1. I was thinking the same thing if you combine a Polybius square with a semaphore tower you have a clacks tower. Someone get the bursar some dried frog pills pills he’s at it again.

  2. Not to long back I was wondering about using a fiber optic plug as a focal point to a beam collimator going into a looks like now under $100 SFP+ adapter card. https://en.wikipedia.org/wiki/Small_form-factor_pluggable_transceiver

    Last left wondering what pulse train methodology would be most efficient at transmitting for longest distance, since a CW beam would interact more with the environment masses in the trajectory and I’m not certain the range of pulse train methods and their wireless performance in the range of environmental conditions. Might need a translator/adapter of some sort to optimize the wireless to wired method was thinking too.

    Found this Hackaday link too: https://hackaday.com/2013/05/14/retrotechtacular-first-laser-transmitter-built-50-years-ago/

    1. I remember a project where a guy used some off the shelf fiber optic trancievers with optics and was able to get 1gig a few hundred feet. His project was mostly on trying to keep the optics in focus with the small sway of the houses and change in temp. Sorry no link.

      1. Makes sense. Has me thinking overboard now like mounting, thinking only one side needed even if two way comm, on a multi-axis gimbal with target tracking of the light pipe/target. Characterizing the range of environmental conditions to calibrate accordingly would be interesting since thinking can have a pre-comm protocol condition check. I guess I’d have to research some more the handshake or error checking protocols for the SFP+ and other LiFi or FSO designs since seems I’m thinking there must be some sort of way to concentrate down the simplest method to error check for the environmental conditions… wondering even as or switching to optimal least absorbing frequencies to better aid like in the UV-Vis range.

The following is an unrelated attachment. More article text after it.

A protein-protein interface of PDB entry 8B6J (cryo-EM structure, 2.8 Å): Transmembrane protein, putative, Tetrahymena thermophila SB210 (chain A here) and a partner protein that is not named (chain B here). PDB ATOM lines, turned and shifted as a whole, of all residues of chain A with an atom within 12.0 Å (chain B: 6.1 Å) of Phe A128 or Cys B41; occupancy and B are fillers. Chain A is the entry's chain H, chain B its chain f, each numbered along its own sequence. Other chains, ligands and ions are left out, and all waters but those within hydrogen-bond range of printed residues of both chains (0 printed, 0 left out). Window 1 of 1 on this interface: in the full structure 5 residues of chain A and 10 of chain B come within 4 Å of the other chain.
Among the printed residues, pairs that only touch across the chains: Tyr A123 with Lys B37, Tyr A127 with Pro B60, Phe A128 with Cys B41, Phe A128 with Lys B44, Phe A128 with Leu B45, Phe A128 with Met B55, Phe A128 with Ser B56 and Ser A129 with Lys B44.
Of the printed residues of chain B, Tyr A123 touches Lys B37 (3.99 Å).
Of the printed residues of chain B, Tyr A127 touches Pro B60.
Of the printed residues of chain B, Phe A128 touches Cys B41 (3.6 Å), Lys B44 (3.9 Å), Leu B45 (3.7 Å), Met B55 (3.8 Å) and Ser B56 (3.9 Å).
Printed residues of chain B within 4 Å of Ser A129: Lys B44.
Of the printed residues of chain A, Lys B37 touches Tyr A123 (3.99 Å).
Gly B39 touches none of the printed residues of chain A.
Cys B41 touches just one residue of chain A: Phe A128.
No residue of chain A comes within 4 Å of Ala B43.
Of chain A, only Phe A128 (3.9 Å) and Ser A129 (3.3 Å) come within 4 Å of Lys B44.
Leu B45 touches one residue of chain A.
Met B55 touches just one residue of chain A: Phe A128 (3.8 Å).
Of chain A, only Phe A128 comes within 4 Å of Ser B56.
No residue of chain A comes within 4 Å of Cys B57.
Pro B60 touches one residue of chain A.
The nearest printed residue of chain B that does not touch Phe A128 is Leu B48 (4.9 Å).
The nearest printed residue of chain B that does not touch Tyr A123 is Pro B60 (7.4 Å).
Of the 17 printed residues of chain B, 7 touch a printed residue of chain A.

1. No reason to overthink lifi. Treat it like any other medium look at Shared media access is being worked on all the time copy a fdma or tdma design even use a controller and just work on the physical side ending with a interface back to a computer nic or switch port interfacing with their GMII. It’s what some the early free space optics did when an Aui was easy to access and interface with simple circuits.

  3. I recall hearing the fog closed in as the semaphores signaled “Wellington defeated”
    causing much panic until the fog lifted and the entire message “Wellington defeated Napoleon at Waterloo” was transmitted.
    (Urban Legend?)

  4. Back around 1975, when I was 13 years old, I built a light-based system that used a flashlight bulb and an amplifier on the transmitting end, and a cadmium sulfide photo sensor and an amplifier on the receive side. It used some lenses from a science kit from Edmund’s Scientific. It transmitted voice fairly well.

      1. Being 46 years ago and me being about 13 at the time, I can’t say what bulb was used. It did respond fast enough for recognizable voice transmissions, I suspect that the high-frequency response was very poor. I remember that it was driven by a TO-3 power transistor and biased by a potentiometer, I suspect bad non-linearity as well. I was quite happy that it worked at all.